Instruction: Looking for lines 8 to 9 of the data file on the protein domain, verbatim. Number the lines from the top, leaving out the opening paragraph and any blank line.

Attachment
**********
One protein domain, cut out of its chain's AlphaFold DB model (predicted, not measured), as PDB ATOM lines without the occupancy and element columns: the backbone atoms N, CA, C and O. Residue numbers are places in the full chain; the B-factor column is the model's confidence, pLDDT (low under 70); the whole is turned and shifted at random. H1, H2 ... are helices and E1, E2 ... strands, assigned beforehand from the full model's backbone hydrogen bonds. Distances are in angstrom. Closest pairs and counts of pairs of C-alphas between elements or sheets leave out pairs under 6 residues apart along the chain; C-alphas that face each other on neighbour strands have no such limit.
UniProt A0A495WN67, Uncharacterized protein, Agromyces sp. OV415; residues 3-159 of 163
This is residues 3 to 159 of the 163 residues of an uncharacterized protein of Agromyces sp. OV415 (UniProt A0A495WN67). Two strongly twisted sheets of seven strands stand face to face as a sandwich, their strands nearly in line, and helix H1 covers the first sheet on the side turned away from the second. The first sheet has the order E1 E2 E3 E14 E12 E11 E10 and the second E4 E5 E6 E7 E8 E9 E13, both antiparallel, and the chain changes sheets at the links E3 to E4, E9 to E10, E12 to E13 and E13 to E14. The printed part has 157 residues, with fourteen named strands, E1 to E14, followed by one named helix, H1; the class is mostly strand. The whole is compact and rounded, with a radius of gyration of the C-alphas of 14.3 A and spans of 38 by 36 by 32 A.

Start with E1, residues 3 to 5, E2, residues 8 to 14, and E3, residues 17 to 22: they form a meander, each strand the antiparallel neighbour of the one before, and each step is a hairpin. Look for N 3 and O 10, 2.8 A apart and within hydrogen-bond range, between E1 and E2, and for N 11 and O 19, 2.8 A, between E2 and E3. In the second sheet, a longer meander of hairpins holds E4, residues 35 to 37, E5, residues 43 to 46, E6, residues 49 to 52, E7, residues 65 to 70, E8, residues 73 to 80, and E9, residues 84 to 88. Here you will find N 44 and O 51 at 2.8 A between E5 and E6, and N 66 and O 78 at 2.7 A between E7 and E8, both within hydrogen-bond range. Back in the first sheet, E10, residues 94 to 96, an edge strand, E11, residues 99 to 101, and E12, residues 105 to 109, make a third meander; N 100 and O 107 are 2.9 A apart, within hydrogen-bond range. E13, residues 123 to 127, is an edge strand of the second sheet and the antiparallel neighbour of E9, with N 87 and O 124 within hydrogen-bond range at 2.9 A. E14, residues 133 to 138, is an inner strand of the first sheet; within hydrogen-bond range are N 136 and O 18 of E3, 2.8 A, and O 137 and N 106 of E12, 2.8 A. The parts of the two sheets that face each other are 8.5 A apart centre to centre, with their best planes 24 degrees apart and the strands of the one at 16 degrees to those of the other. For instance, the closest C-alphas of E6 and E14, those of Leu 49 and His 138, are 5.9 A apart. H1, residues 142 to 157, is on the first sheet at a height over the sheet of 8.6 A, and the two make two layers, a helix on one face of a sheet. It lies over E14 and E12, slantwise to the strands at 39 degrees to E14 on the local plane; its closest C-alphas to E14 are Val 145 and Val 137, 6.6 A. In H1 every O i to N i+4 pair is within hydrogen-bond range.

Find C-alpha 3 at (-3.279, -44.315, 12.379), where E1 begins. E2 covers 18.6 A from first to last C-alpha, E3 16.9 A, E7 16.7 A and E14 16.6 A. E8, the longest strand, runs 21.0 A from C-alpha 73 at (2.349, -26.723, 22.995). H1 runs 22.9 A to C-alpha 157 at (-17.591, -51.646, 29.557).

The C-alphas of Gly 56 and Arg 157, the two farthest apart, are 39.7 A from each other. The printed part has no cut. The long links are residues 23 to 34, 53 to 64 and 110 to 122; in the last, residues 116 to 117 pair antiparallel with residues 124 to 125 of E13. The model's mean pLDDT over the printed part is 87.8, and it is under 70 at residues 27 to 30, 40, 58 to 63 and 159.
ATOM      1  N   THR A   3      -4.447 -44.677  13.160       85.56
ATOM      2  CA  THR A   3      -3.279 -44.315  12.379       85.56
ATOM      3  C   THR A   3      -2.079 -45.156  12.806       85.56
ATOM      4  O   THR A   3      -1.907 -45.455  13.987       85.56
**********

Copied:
ATOM      3  C   THR A   3      -2.079 -45.156  12.806       85.56
ATOM      4  O   THR A   3      -1.907 -45.455  13.987       85.56